DeAndre Baker struggled badly throughout much of his rookie season with the NY Giants. Despite the inconsistent play, Baker’s natural abilities and progress at the end of the season leave room for optimism in 2020.
The NY Giants secondary is an area of the team that needs to be addressed this offseason. The Giants secondary allowed a 101.4 passer rating against in 2019. The biggest scapegoat for the team’s struggle against the pass has been DeAndre Baker.
Why should NY Giants fans still be excited about DeAndre Baker? According to Pro Football Focus, Baker was actually one of the NFL’s highest-rated cornerbacks during the final six weeks of the season.
During that stretch, his 48.5 completion percentage allowed was better than All-Pro cornerbacks Stephen Gilmore and Tre’Davious White. Baker began to play with more confidence and fans began to see some of the reasons the NY Giants traded up the first round to draft him.
What does Deandre Baker do well? He is a physical player that plays the run well for a cornerback. Even when he struggled against the pass at the beginning of the season, he was solid in run support. His 55 solo tackles ranked 19th in the NFL for his position. He also has fluid hips and is able to change direction easily to stay close to wide receivers.
Baker dominated college football in the toughest conference in the country, typically in one-on-one situations. Why didn’t this transfer over right away from the SEC? DeAndre was able to sit down with for an interview with Victor Cruz right after the season and offer some insight.
Baker mentioned how quarterbacks get the ball out much quicker in the NFL. Cornerback is the most difficult position to master (after quarterback), and Baker took some time getting used to the speed of the game. The Giants also put him in some very difficult positions, like when he was asked to cover Amari Cooper one-on-one during this first-ever regular-season game.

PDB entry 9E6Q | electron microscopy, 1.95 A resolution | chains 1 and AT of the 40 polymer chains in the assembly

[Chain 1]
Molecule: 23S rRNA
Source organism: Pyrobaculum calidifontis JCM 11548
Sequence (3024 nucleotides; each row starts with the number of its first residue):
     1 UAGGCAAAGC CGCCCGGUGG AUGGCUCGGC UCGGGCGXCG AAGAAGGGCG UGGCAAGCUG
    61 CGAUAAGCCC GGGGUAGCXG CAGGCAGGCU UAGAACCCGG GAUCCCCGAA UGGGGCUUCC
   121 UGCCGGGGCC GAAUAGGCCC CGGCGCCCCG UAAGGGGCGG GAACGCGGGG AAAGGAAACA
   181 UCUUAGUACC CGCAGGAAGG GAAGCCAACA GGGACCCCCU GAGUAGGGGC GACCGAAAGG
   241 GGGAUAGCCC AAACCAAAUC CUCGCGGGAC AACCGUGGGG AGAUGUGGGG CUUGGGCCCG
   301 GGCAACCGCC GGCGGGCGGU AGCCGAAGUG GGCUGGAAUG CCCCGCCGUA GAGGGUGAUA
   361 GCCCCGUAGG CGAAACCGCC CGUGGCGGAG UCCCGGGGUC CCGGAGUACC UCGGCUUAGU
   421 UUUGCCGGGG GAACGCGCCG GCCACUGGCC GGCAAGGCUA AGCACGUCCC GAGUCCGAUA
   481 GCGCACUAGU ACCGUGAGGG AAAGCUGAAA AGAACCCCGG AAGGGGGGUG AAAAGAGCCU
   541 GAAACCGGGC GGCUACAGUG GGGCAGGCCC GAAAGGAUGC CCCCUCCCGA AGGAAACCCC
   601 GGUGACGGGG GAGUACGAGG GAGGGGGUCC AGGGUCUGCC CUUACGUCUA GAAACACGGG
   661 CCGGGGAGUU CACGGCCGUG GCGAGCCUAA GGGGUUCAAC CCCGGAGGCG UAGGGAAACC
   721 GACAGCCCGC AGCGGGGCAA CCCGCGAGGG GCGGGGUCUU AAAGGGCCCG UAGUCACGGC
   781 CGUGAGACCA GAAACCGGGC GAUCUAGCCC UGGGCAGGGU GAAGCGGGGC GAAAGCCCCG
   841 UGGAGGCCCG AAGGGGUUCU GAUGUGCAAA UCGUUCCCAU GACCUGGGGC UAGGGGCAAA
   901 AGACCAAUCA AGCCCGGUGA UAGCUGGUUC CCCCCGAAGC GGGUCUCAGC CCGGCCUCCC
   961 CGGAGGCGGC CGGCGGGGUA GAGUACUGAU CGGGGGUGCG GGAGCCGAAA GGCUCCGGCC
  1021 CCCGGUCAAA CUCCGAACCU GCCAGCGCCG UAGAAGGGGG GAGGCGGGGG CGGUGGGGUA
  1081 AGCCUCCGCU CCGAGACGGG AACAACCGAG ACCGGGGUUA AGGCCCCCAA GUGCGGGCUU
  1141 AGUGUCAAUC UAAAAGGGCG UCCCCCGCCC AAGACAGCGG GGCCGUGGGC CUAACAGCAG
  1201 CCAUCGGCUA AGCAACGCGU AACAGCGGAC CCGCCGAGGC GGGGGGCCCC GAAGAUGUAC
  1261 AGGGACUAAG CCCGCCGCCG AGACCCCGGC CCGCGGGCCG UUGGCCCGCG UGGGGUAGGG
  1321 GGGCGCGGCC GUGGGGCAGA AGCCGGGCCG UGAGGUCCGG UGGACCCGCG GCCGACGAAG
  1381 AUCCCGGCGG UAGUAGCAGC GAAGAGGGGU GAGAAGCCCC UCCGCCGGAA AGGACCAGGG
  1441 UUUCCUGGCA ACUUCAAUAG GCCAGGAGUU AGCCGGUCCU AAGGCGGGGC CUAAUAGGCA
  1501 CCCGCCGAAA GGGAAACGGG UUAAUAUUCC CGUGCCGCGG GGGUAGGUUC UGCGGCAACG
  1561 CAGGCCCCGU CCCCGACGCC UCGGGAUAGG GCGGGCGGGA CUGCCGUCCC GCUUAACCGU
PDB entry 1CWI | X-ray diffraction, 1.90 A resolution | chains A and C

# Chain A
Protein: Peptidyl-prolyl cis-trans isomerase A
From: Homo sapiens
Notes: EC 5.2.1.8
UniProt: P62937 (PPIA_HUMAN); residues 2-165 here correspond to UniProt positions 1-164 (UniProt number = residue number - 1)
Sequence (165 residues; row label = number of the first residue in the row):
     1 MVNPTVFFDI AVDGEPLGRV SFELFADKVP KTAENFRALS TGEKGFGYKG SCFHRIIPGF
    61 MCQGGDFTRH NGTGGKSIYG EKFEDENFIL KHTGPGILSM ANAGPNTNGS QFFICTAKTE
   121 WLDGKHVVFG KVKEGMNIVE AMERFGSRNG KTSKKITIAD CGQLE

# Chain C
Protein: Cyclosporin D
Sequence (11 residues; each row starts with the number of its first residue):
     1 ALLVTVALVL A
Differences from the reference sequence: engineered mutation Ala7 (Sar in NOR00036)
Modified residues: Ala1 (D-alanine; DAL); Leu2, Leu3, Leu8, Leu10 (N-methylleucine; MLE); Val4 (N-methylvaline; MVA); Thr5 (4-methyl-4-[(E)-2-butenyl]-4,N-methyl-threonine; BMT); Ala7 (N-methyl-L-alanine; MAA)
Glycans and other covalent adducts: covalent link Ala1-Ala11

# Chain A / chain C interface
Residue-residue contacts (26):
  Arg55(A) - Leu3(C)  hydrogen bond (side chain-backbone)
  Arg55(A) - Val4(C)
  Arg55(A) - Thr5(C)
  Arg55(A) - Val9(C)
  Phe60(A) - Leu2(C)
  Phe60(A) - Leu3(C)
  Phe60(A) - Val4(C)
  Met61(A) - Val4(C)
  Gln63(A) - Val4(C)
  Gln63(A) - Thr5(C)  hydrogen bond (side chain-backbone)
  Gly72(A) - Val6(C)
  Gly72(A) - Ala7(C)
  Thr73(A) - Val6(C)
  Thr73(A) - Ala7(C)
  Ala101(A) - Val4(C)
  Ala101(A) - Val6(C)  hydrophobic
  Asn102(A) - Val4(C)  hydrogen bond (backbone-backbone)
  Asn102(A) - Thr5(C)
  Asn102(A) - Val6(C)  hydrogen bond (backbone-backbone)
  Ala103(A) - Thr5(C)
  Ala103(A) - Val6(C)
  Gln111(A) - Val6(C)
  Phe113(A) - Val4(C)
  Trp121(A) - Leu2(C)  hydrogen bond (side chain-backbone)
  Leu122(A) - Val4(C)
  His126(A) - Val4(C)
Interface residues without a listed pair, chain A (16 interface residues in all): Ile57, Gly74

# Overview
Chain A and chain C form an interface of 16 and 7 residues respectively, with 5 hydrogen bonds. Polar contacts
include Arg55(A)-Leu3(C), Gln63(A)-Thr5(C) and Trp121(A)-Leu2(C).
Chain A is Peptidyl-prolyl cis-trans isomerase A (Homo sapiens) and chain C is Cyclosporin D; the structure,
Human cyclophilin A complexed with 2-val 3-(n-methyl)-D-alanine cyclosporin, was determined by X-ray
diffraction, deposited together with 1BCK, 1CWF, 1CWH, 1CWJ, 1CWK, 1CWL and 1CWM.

Baker was asked to cover receivers one-on-one without the benefit of an effective pass-rush. That would hurt the confidence of any cornerback, but especially a rookie that had never had to deal with failure as a football player.
A turning point in Bakers’ season might have been the 47-yard reception the Giants gave up to the Jets’ Demaryius Thomas in week 10 before the bye week. Baker appeared to be jogging and showing a lack of effort on the play.
A chance to reflect and learn during the bye week appeared to help Baker immensely. After the bye, Baker began to finally resemble the player he was in college. Baker wasn’t asked to play soft zone coverage as much, which resulted in him getting beat less over the top.
Joe Judge talked about maximizing his players’ strengths during his introductory press conference. Judge would be wise to allow Baker to play more press-man to man and zone coverage like he did at Georgia. DeAndre Baker wasn’t just a good player at Georgia, the Jim Thorpe Award recipient dominated elite SEC receivers.
A new coaching staff that believes in teaching and developing players over fitting them into a specific scheme should help Baker continue the development he made at the end of the 2019 season. He will be allowed to play to his strengths more, and the front office should be able to bolster the pass-rush with lots of money to spend in free agency. An improved pass-rush should allow Baker to play more aggressively.
Thrown into the fire in 2019, DeAndre Baker should be a much more confident player in his sophomore season. Corey Webster was a Giants corner that struggled early with his confidence and then flourished on two Super Bowl-winning defenses.
If Baker is able to develop in a similar fashion, then Giants fans will be very excited about the young cornerback they picked in the first round of the 2019 NFL draft.